in existence is the most progressive of them all, because it has solved all
the problems that have stood in its way, which is why it has not (yet) been
extinguished. From its own point of view the aids virus is more progressive
than the human species, because it has survived all attempts to eliminate
it; it has solved all its problems. But, after all, this is not a very
satisfactory definition of progress.
Mozart's opera Don Giovanni offers a way out of this dilemma. Don Juan has
a purpose: the conquest of all the women in the world. As Leporello tells
us, 1003 women are the measure of Don Juan's progress toward his goal, and
he is a cultural hero in the West because he is so extraordinary
progressive. This is, by the way, the principle computers stand on. A
purpose is fed into them, and they approach it with a record breaking speed
by progressive additions. Don Juan is a mythical computer: out of 1003
sexemes (or sexels), he approaches progressively total sexual computation.
Thus Mozart's opera shows what progress has come to mean, and where it
Let us reconsider Don Juan's problem. He aims at conquering all the women
in the world. Logic tells us that instead of saying "all the women" we may
say class of "Women". Don Juan aims at conquering the Women. And his
strategy is called "induction".  He tries to get at the Women in general by
adding one special women after another, until the entire class of Women is
exhausted. This is not a very intelligent strategy, and progress in this
sense is not a very intelligent way of living. There is a better way to get
there. The Woman in general is contained in each and every special woman.
This is why each woman is a member of the class of Woman. He who has
conquered this "Woman-ness" hidden in every woman has achieved more than if
he had conquered all the woman in the world. And this proposes a different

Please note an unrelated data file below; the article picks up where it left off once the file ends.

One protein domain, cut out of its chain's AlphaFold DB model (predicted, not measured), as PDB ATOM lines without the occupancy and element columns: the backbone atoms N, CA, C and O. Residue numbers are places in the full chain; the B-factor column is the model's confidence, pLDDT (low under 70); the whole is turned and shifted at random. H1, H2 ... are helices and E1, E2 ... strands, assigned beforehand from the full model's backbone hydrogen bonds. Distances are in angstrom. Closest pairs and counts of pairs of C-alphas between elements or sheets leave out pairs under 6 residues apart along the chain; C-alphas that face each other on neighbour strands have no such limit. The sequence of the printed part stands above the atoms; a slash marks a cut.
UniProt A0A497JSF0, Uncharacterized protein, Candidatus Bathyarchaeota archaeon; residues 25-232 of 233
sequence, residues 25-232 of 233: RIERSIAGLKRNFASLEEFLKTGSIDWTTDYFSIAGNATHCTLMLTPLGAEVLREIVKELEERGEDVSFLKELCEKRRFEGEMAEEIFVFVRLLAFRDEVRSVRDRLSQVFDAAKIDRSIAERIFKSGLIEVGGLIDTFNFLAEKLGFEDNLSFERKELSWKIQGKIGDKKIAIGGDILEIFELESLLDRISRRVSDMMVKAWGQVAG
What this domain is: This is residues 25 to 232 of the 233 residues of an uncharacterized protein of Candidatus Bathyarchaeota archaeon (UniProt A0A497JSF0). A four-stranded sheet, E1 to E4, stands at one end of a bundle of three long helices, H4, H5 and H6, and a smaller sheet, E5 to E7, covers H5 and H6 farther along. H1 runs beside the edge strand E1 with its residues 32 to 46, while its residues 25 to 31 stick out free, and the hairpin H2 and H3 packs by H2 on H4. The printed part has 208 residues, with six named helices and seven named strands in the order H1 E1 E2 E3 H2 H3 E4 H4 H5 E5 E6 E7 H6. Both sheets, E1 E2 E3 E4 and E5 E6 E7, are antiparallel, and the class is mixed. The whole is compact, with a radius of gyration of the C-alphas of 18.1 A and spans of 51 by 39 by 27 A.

meaning again of the term progress.
This may be put as follows: each and every object (problem) that I
encounter on my way contains a nucleus, a central point, that somehow
connects it to all the other problems in the world. If I could really solve
a single problem, I would have solved all the mysteries in the world.  The
reason why I cannot do so, why I cannot really solve even one problem, is
doubly complex. On the one hand, each object in the world is surrounded by
an infinity of points of view, and it can be exhausted - solved - only if
all those infinite points of view are applied to it. On the other hand, the
moment I assume one of those infinite points of view, the problem shows
itself to be my own projection, and it involves me. To give a very simple
example: let a drinking glass be my problem. It is surrounded by an
infinity of points of view, for instance that of chemistry, of the glass
market, of the history of Occidental art, of industrial production. I
cannot assume them all, because I shall die long before I have even begun
to jump from one to the other. But I know that if I could assume them all,
I could solve every problem in the world. So I take at least one point of
view, and I look at the drinking glass from my present position. It appears
to have a circular shape, but, of course, I know that this is only my own
projection. If I had looked sideways at the glass its shape would have been
elliptical, or it might have been a straight line. I am involved in the
problem of the drinking glass the moment I have assumed a point of view